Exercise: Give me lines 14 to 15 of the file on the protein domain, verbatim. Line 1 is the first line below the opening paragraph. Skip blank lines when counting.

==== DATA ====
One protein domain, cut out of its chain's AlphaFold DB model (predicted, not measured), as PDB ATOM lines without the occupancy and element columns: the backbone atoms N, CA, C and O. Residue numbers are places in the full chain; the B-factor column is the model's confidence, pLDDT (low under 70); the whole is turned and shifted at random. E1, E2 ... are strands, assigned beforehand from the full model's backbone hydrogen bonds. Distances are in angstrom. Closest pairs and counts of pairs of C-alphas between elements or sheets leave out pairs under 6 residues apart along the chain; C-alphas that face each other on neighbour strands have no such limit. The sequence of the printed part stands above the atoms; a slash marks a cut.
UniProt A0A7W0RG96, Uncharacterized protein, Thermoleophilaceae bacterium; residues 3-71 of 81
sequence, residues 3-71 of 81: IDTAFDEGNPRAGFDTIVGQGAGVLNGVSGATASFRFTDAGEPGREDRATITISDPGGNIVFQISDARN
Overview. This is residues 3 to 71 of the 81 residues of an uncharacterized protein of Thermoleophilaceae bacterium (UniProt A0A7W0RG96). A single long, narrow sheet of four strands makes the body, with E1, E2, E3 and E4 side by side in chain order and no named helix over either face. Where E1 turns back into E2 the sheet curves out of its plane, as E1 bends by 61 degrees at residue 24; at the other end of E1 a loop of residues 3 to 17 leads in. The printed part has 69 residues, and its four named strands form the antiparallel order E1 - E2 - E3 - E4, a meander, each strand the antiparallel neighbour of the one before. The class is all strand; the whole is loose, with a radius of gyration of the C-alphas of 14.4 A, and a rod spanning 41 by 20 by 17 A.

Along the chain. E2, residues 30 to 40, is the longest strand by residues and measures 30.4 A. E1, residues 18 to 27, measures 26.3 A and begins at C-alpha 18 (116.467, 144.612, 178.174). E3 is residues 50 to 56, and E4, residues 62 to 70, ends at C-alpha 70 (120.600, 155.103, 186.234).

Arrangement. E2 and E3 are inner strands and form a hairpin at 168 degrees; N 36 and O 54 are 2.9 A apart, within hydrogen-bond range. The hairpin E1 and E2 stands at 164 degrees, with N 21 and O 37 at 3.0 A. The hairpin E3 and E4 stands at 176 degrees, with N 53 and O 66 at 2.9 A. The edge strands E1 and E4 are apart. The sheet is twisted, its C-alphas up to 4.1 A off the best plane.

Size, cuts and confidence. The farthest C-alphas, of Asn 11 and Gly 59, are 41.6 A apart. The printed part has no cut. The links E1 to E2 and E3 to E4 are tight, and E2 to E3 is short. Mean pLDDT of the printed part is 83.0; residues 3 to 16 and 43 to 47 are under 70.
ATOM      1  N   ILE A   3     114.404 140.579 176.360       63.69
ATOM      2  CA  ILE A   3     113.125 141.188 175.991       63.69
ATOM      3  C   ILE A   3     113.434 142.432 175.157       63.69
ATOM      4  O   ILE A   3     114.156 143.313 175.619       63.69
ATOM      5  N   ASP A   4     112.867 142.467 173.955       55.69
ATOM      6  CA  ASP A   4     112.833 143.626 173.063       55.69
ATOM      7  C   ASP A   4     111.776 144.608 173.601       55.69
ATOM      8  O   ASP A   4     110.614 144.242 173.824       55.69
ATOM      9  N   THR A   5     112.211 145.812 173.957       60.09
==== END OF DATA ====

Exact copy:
ATOM      8  O   ASP A   4     110.614 144.242 173.824       55.69
ATOM      9  N   THR A   5     112.211 145.812 173.957       60.09